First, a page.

Reverse Nearest Neighbor Query Processing
The k-Nearest Neighbor (kNN) Query returns the k closest (most similar) objects to a query object and is one of the most commonly queries used for data mining. For example, the k-means algorithm requires finding the (1-)nearest object of each cluster centroid and the DBSCAN algorithm requires checking, for each object, if the distance to the minPts-nearest neighbor is at most epsilon.
The Reverse k-Nearest Neighbor (RkNN) Query finds all those points that have a query point among their kNNs. Finding RKNNs is not trivial, as the nearest neighbor relationship is not symmetric. For example, in the figure above, p2 is the nearest neighbor of p1, but p2 is not the nearest neighbor of p1.
Answering RkNN queries efficiently is important for updating data mining tasks. For example, think of a DBSCAN clustering, but now imagine that a new data point p is added to the dataset. In that case, all the objects that have p among their minPts-nearest neighbors may become upgraded from noise/border points to core points. These are the RkNNs of p.
RkNNs have been studied thoroughly in the past using the notion of influence sets on spatial data  as well as on spatiotemporal data . Recent work on efficient RkNN processing using spatial index structures includes some of my own work , , , , , , , , . Other work also considers RkNN queries on graphs , .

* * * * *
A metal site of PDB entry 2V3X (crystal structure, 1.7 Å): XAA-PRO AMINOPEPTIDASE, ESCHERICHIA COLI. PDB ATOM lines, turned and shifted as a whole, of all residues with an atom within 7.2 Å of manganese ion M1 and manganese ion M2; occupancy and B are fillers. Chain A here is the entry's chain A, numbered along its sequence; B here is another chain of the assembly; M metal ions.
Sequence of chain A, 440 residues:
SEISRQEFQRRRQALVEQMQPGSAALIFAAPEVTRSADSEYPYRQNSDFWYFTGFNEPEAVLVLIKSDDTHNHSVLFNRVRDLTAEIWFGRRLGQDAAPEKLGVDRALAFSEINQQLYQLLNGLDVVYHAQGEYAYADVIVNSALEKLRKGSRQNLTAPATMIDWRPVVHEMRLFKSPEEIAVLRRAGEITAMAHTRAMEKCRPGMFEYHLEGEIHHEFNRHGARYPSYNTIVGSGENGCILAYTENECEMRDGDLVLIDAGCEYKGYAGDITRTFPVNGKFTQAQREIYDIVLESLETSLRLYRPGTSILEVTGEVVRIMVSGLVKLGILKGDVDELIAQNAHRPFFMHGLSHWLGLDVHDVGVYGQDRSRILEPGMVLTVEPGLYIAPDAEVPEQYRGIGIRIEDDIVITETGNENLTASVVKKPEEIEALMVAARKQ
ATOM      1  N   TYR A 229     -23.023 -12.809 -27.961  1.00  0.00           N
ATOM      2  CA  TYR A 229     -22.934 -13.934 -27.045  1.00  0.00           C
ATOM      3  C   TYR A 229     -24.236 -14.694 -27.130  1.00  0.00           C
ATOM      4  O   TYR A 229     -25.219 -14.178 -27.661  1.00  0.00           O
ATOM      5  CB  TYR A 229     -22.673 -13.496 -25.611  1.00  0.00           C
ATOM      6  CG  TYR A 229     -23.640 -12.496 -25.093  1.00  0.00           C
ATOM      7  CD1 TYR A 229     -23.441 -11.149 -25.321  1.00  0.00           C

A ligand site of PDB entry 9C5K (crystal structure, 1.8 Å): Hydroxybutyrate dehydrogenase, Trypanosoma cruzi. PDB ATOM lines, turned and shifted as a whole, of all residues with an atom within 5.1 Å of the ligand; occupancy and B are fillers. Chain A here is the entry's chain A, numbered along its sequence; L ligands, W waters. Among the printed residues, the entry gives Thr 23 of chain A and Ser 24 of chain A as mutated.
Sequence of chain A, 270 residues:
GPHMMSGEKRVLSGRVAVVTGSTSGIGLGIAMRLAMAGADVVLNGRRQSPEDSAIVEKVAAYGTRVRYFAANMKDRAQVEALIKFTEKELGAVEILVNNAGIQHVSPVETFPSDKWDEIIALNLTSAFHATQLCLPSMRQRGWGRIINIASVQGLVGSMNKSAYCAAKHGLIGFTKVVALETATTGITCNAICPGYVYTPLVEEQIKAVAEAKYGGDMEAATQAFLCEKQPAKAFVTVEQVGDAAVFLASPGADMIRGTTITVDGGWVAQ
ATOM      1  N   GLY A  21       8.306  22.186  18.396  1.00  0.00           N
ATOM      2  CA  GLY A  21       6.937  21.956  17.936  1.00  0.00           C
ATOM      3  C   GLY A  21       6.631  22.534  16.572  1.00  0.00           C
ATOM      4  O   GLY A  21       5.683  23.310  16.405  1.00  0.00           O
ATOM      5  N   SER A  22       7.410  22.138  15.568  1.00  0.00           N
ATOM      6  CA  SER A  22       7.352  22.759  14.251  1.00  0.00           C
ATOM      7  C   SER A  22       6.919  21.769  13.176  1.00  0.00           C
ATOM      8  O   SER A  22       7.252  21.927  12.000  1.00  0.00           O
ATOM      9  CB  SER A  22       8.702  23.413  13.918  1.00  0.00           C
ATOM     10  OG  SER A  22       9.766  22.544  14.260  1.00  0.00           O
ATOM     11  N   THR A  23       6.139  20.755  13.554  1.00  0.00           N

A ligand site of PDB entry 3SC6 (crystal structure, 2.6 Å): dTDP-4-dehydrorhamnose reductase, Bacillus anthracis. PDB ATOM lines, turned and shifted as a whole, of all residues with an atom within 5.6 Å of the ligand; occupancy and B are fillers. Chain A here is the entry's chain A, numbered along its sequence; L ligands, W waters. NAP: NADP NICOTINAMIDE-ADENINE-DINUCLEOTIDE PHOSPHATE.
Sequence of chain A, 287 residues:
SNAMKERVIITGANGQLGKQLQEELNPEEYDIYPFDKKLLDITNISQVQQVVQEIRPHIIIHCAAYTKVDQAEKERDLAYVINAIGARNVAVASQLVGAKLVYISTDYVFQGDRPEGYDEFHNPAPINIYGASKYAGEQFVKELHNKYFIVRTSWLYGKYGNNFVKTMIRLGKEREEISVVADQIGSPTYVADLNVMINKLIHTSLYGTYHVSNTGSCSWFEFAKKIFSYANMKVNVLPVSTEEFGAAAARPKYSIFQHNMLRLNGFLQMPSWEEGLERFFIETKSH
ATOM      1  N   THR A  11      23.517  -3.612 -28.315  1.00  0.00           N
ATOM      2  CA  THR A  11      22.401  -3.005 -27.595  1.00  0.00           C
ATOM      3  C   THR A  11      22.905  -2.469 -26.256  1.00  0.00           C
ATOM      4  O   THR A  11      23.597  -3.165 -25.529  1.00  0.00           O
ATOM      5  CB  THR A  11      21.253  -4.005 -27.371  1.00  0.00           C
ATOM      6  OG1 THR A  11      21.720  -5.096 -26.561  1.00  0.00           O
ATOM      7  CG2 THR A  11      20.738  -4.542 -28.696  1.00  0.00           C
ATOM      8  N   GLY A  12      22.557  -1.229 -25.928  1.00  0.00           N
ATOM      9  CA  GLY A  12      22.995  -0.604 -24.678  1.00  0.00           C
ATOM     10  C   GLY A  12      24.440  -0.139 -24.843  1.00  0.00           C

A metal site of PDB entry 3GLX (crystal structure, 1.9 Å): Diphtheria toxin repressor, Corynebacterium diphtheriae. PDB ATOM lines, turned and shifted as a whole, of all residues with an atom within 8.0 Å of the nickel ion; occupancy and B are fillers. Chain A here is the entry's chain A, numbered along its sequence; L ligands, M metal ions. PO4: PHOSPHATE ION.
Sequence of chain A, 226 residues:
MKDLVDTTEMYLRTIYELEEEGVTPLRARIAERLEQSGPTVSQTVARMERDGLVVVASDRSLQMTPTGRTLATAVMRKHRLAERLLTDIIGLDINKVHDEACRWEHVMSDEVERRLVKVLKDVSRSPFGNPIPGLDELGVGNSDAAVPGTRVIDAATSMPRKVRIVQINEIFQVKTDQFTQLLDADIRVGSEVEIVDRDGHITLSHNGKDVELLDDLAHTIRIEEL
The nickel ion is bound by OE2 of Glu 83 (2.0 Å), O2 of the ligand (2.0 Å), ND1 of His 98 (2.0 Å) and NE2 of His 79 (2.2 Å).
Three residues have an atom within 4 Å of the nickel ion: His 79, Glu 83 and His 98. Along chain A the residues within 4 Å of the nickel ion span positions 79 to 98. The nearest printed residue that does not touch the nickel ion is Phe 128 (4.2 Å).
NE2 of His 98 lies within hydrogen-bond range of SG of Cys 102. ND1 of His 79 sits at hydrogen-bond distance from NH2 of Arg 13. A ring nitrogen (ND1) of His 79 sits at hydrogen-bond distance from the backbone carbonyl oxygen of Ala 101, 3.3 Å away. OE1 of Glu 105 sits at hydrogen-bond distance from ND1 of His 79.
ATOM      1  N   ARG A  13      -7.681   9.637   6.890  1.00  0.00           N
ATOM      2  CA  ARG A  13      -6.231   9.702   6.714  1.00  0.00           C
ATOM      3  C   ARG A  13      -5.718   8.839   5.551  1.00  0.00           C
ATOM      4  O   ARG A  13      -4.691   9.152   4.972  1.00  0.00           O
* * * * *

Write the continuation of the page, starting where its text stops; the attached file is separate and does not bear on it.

The list of existing work on efficient RkNN processing on spatial, spatiotemporal, graph, and other data types is exhaustive. I'd like to work with an eager student on a survey paper. Writing a survey paper would require reading 100-200 papers which is a very time consuming effort. But the student would not be alone - I'm able to point to most of the important works - and this survey would also be in collaboration with Muhammad Aamir Cheema at Monash University, Melbourne, Australia, and possible another PhD student there.
Another possible research direction is the use of a learned index for RkNN processing. Learned indexes use a prediction model (from simple regression to deep models) to predict the query result without the use of traditional hierarchical index structure.
There is no extramural funding agency for this project - this project is funded through my own funds. Funding is available for 1 PhD student (fully funded for three years). I had a student exchange grant (from the German Exchange Service, DAAD) with Monash University, Australia when I was back at LMU Munich, Germany. However, this grant could not be transferred to the U.S.
This work will be in collaboration Dr. Muhammad Aamir Cheema at Monash University, Melbourne, Australia.
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